to use it though this interface.

My Project Mix is first generation, so I'm not certain they might have made a few improvements.

I'll try your suggestion when I get around to it.

The DAV BG-1 is a fantastic 2 channel preamp for the money, I just haven't used it much through the Project Mix because the input gain is so difficult to control.

Quote:
Originally Posted by adrianww View Post
The option I'm not seeing there is XLR-TRS into the line input on the back of the Project Mix. Which is the one I would have expected to have worked.

If you were going XLR-XLR into the Project Mix, then I'm not surprised it was too hot. You would have been passing a line-level signal into the full range, unpadded mic pre, which was probably adding several dB of additional gain, even when turned all the way down. Same for the instrument input - leaving aside any impedance issues - it was probably applying some significant gain to the incoming signal.

If the Project Mix is the same as a lot of other interfaces with built-in pres, the line inputs may pass through the same variable gain stage as the mic pre, but they will either be padded down or they won't be passing through an additional fixed gain circuit that is switched in for mic-level inputs. The line inputs would, therefore, offer a gain range that runs from some level of attenuation (negative gain) through the unity gain (0dB) point and on to some level of positive gain.

For example, on my Yamaha n12, connecting to the mic inputs gives you an input gain range of +16dB to +60dB. In other words, even when it's turned down all the way, it's still adding 16dB of gain to the incoming signal. Run a line-level signal into that and it's still going to be coming in damned hot. However, when you connect to the line-level input, you're still passing through the same variable gain stage, but the gain range is switched/padded down to something like -34dB to +10dB. So you can achieve a unity gain (0dB) signal path or you can turn the incoming signal down (if it's a very hot one) or boost it slightly (if it's a bit feeble). Similarly, my Focusrite LS56 provides a +13dB to +60dB gain range for signals coming in through the mic inputs, but that's switched down to a range of -10dB to +36dB on the line inputs.

I do think that some folks do experience problems with external pres (or other outboard) running into onboard pres/line inputs on low-end and mid-range interfaces and, therefore, assume that there's some kind of general issue with this kind of thing. In some cases, that may well be because there is some kind of problem with the design or manufacture of the interface itself (hey, manufacturers can screw up sometimes, it happens). However, in some (many?) other cases, it's just because they're not setting it up quite right. Either because they don't know the right way or because they just haven't thought it through or have forgotten to select the right inputs/gain ranges.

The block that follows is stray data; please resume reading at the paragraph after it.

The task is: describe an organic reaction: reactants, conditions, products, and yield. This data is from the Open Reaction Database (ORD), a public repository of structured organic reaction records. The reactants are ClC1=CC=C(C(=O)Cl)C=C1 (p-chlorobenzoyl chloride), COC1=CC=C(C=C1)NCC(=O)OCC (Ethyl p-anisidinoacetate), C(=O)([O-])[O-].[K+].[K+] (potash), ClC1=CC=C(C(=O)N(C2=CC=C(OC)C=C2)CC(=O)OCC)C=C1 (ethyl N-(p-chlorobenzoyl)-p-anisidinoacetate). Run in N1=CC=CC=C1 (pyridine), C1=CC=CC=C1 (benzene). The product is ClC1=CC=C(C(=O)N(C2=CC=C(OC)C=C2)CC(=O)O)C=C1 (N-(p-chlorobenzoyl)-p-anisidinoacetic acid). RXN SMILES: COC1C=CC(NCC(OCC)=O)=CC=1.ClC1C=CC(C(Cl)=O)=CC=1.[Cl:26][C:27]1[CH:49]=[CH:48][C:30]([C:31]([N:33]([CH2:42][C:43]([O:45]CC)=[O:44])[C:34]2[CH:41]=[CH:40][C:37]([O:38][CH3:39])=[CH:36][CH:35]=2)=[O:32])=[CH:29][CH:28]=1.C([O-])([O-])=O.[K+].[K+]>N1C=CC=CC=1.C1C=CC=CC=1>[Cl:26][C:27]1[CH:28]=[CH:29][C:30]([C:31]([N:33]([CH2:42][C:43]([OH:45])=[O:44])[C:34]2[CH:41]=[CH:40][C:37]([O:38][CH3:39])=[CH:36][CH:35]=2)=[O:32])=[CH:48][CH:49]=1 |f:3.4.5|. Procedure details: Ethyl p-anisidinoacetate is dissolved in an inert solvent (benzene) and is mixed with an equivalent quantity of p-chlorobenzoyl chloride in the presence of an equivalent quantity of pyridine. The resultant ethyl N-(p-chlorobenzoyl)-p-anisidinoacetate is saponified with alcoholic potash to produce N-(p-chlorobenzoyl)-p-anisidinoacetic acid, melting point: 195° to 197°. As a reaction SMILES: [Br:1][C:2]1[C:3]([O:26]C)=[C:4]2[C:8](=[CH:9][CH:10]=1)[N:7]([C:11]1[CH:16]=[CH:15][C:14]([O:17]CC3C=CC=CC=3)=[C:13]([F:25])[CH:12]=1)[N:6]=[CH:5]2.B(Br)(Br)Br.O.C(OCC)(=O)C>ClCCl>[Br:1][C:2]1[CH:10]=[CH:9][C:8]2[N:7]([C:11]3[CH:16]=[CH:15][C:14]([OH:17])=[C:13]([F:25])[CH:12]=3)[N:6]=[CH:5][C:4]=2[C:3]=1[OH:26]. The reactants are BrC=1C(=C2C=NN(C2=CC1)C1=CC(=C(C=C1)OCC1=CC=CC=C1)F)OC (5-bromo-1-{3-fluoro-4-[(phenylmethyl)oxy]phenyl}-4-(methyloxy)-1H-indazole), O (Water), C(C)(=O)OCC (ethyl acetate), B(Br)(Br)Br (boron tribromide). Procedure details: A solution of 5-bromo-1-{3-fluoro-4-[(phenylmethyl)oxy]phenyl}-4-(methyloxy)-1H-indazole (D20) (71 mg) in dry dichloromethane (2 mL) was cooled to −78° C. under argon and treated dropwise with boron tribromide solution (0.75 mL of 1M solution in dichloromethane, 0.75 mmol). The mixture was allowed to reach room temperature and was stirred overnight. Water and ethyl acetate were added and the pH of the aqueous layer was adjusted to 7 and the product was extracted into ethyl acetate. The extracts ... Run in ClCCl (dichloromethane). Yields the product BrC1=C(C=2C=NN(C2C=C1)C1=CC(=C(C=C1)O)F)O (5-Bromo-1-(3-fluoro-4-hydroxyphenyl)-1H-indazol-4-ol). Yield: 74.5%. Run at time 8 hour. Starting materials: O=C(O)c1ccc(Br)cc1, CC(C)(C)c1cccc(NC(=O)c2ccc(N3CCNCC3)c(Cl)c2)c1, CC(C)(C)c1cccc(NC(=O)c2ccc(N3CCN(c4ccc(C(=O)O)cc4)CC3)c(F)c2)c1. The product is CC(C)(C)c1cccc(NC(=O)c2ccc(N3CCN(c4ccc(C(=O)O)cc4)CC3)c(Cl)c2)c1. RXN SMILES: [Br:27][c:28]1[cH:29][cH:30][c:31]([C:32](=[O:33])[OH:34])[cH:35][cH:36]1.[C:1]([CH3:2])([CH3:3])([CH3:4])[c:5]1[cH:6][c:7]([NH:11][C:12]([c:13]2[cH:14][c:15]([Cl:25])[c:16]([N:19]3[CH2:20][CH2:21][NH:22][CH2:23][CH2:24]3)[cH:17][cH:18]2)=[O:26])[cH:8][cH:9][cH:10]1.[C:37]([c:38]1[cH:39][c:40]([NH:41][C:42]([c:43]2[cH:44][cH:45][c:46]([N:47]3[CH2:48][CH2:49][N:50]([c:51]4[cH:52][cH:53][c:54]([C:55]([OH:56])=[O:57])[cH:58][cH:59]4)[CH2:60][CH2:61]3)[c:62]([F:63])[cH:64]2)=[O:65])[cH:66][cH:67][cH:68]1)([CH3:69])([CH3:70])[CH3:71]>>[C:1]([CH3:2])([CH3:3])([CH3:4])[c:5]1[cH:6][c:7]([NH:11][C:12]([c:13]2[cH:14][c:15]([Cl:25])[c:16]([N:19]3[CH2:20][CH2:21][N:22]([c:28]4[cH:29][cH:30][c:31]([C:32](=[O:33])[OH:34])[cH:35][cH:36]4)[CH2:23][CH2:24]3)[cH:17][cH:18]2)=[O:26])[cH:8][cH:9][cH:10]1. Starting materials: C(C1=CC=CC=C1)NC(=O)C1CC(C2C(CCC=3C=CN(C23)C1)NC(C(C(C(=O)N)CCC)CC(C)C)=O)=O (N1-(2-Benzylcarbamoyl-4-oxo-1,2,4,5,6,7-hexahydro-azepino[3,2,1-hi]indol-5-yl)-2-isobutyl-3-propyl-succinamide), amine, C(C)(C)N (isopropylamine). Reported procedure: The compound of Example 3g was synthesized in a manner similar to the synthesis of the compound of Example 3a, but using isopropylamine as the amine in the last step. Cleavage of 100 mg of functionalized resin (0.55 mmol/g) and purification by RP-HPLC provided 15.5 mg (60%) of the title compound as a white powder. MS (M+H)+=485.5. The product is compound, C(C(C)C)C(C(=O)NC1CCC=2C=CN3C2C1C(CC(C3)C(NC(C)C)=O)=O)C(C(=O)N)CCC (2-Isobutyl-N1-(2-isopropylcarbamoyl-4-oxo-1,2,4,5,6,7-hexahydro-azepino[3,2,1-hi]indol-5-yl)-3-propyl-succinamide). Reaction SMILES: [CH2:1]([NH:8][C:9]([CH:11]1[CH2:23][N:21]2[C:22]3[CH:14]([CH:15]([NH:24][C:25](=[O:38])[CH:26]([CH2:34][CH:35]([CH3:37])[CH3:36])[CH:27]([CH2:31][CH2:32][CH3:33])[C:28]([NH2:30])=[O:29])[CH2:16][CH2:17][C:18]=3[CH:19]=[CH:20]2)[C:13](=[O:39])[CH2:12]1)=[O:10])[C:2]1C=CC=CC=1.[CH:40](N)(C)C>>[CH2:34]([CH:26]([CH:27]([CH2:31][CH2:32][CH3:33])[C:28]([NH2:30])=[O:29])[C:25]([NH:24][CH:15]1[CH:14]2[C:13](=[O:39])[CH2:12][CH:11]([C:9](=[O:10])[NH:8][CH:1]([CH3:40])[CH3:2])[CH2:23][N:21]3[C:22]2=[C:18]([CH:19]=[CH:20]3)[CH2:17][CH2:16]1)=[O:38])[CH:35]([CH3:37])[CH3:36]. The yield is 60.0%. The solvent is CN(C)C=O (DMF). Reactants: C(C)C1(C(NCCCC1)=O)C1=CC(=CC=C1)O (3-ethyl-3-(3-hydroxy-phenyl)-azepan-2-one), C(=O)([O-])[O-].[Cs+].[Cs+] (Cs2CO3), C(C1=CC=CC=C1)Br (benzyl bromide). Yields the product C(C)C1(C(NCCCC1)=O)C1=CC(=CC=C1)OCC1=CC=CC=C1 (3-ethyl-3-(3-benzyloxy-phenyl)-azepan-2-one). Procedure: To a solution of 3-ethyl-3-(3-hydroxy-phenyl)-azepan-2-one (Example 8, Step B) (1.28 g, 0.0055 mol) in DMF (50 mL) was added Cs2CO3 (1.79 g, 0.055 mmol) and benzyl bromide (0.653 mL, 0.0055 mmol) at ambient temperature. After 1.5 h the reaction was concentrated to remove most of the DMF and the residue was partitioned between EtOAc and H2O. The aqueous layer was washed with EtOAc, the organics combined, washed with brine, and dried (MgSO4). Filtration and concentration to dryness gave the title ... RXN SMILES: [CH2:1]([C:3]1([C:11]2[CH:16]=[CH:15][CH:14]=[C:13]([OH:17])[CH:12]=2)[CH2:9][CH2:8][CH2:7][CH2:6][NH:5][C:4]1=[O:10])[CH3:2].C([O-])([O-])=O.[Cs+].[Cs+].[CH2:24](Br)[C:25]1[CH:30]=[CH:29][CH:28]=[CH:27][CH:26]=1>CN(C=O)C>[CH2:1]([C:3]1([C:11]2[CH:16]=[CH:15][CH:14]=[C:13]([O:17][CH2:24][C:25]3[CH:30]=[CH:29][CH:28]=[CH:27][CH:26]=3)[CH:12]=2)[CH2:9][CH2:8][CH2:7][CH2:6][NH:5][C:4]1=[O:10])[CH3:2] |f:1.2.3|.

Hard to say without knowing which board he was using, but if he was running XLR-XLR into a mic input, he would almost certainly have seen the same kind of problem. If he was running into a line input, that's a different issue and could just have been down to choosing the wrong gain range or not engaging a pad if it was needed.



Sorry, but that's just not true at all. Most of the low-end and mid-range interfaces are quite capable of handing -10dBV or +4dbu signals. They have to be - the manufacturers have no idea what kind of gear they're going to be used with and they can't afford to make any assumptions one way or the other. However, they do depend upon the user setting it up right, using the correct inputs and getting their gain staging/settings correct. And I'm not saying that to have a go at you (or anyone else), it's just the way it is and we've all occasionally wired something up only to find that a moment of brain-fade or generalised carelessness has caused us to screw it up somehow.
I talked to the Apogee rep about my issue and was told they accommodate +4 signal through a software pad setting.

To the OP, didn't mean to derail, but when upgrading to a good external preamp, you should make sure your interface can handle
the signal.